Undesign the Redline

Undesign the Redline exhibit kickoff reception. Left to Right: Supervisor Ridley-Thomas, Undesign the Redline Consultant Mary Lee, Designing the WE Co-Founder Braden Cooks, and Enterprise Community Partners VP Jacqueline Waggoner. Photo by Leroy Hamilton courtesy of Enterprise Community Partners

A new interactive exhibit traces the history of housing discrimination across Los Angeles and the United States.  Los Angeles County Supervisor Mark Ridley-Thomas joined Enterprise Community Partners (Enterprise), Los Angeles Trade Tech College (LATTC), Designing the WE and Wells Fargo to present Undesign the Redline.

Supervisor Ridley-Thomas shares lessons learned from Undesign the Redline. Photo by Martin Zamora / Board of Supervisors

“It is incumbent upon us all to approach the errors of our past with a lens toward a brighter future,” said Supervisor Ridley-Thomas. “This exhibit ‎helps us imagine what our community can look like. It motivates us to pursue bold change to implement our collective vision.”

Created by social impact firm Designing the WE in partnership with Enterprise, the interactive exhibit uses narratives, maps and other documents to trace how government policy, known as “redlining,” created racial segregation and disinvestment in communities from the 1930s to present-day. The exhibit combines historical artifacts, storytelling, photographs and activities to illustrate redlining’s roots and lasting repercussions.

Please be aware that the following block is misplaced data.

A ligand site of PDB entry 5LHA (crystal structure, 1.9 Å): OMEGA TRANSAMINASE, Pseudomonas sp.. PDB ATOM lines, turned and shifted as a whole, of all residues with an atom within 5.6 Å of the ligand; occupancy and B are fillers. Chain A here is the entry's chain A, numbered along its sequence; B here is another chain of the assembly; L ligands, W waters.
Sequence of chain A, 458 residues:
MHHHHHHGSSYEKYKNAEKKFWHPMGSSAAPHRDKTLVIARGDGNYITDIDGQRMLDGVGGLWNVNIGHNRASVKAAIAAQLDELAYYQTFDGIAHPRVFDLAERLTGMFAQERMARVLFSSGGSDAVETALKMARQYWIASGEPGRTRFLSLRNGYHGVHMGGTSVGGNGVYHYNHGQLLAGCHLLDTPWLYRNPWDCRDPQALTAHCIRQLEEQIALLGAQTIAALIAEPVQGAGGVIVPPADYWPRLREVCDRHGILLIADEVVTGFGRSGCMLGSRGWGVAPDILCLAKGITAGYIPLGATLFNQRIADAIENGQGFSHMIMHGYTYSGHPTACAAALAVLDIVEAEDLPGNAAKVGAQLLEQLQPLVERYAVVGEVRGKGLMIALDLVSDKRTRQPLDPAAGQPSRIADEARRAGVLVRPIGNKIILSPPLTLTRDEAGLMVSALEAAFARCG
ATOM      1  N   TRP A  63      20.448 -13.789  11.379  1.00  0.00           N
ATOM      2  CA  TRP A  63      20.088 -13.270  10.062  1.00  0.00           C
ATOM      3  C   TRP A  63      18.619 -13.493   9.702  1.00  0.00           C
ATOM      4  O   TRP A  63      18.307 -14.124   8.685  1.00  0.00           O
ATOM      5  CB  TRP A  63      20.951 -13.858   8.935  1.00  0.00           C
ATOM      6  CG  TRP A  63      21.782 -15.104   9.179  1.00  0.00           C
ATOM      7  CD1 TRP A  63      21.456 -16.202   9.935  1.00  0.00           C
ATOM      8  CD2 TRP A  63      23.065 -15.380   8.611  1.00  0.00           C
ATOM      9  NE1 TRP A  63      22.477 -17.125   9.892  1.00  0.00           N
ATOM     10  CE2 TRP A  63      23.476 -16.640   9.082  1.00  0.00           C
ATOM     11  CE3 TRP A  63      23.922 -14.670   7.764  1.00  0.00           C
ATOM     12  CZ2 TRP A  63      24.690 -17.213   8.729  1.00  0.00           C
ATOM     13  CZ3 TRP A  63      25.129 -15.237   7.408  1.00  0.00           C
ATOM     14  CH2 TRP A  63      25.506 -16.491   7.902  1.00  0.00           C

Redlining has limited people from housing opportunities and their associated benefits, including the choice of where to live, whether to rent or own, and wealth generated by homeownership. Today, the growing threat of displacement caused by increasing housing instability is impacting these same neighborhoods.

Dance to kickoff the new exhibit.  Photo by Martin Zamora / Board of Supervisors

Undesign the Redline puts into perspective the local community landscape and the history of Los Angeles, including the stories of:

• The history of Watts as a visionary plan as a “free city” of blacks and other disenfranchised groups;
• Bunker Hill Redevelopment and urban renewal;
• Limited Diversity in Lakewood;
• The Federation of the High Cost of Living, which was formed to explore how rental costs could be lowered.

“Undesign the Redline sheds light on how the explicitly discriminatory housing practices of redlining continues to influence the design and growth patterns of Los Angeles today. But learning this history inspires us to change that legacy and encourages us to transform our communities,” said Jacqueline Waggoner, VP and Southern California market leader, Enterprise.

The exhibit is now on display at LATTC’s Magnolia Hall until March 31, 2019.